You’ve definitely heard it before—too much sugar isn’t good for you. The recommended limit has been lowered to no more than 6 teaspoons of added sugar per day, but most Americans consume way more, mainly in sugar-sweetened drinks, like soda, energy drinks, and sports drinks, and snacks, like cakes, cookies, and candy. Discover what actually happens to your body when the sweet stuff hits your bloodstream.
1. Sugar is calorie rich, nutrient poor
Sugar provides pure calories and is completely lacking other essential nutrients, such as fiber, vitamins, and minerals. Sugary drinks and foods generally don’t fare much better, and they take up room in your diet that could otherwise be filled with more nutritious foods.
2. Sugar is terrible for your teeth
Bacteria in your mouth love sugar—particularly sucrose, from everyday granulated sugar. When the bacteria munch on the sugar they produce acid, and you end up with holes in your teeth. Eating sticky sugar, like caramels or gummies, which attach to your teeth, is even worse.
3. Sugar doesn’t fill you up
And liquid forms are the worst offenders—soft drinks aren’t exactly filling. You generally still want to eat, despite the huge hit of sugar you’ve just injected into your gut. Think about it this way: how quickly can you drink a can of soda? To get the equivalent 9 teaspoons of sugar in a 12 fl oz can of soda, you’d need to eat 7 cups of raspberries. Yep, 7 fiber-rich, filling cups!
4. Sugar can be addictive
Your brain is hardwired to love sugar, its favorite form of energy. It’s a matter of survival: When you eat food, dopamine is released in the brain, which makes you feel happy. But certain foods, like sugar, make dopamine levels soar. In a similar way to how the brain reacts to cocaine, sugar can be addictive—the more you eat, the more you need to satisfy that “high.”
5. Sugar could stress you out
Fast, easily digested carbs cause powerful spikes in your blood sugar levels, sending you on a wild rollercoaster ride of energy highs and lows throughout the day. The highs can give you a quick energy burst, but they also put pressure on your pancreas to produce more insulin in an effort to lower your blood sugar. The lows that follow can make you feel ravenous (hangry, even!), frantically searching for another sugar rush.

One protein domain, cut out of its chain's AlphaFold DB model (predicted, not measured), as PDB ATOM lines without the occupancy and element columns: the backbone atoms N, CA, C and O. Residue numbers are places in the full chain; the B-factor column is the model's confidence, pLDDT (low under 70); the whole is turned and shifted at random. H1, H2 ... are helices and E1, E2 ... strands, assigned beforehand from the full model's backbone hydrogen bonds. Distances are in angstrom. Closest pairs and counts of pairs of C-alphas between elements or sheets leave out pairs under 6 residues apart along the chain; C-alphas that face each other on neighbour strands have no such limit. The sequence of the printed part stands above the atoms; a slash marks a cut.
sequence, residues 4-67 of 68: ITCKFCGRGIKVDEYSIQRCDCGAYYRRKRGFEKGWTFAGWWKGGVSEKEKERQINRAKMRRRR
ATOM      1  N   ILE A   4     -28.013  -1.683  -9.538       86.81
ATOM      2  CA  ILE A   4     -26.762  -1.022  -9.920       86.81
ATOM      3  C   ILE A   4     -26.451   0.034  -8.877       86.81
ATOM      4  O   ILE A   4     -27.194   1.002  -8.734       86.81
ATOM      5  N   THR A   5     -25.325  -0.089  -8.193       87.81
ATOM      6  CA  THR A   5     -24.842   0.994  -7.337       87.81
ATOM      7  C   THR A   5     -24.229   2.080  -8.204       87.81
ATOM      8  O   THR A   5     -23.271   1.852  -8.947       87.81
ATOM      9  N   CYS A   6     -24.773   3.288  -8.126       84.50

6. Sugar can lead to inflammation
Too much sugar, and high glycemic index foods, results in substances called AGEs being produced in your blood. These potent pro-oxidant chemicals (the opposite of a healthy antioxidant) cause inflammation, and left for too long, chronic inflammation can lead to diabetes and heart disease.
7. Sugar might make you, and your liver, fat
There’s no denying the facts—consuming too many calories leads to weight gain. It’s far too easy to tip your energy input over the edge with high sugar drinks and snacks. You already know being overweight or obese can be a fast-track ticket to a whole host of scary health problems, including cancer. Eating too much fructose, in particular, which is converted into fat and stored in the liver, can lead to non-alcoholic fatty liver disease—a condition healthy weight people can develop, particularly if you drink too much soda.
8. Sugar can mess with your metabolism
Constantly flooding your blood with sugar, even if you’re not overweight, is never a good thing. Your pancreas has to work extra hard to keep your blood sugar levels within a healthy range, your blood pressure increases, and your blood fats go up, too. If these things are constantly happening, you can develop metabolic syndrome, a cluster of conditions which can lead to diabetes and heart disease.
Thankfully, it’s not all doom and gloom. Lowering your sugar intake is easy if you know what to look for on food labels. The new nutrition facts label will also call out added sugars versus naturally occurring sugars, making it that much easier to see what you’re getting! If you skip sugary drinks, eat real, minimally processed foods, and have a light hand when it comes to adding sweeteners, you can drastically reduce the sugar in your life and improve your overall health.
This information is for educational purposes only and is not intended as a substitute for medical diagnosis or treatment. You should not use this information to diagnose or treat a health problem or condition. Always check with your doctor before changing your diet, altering your sleep habits, taking supplements, or starting a new fitness routine.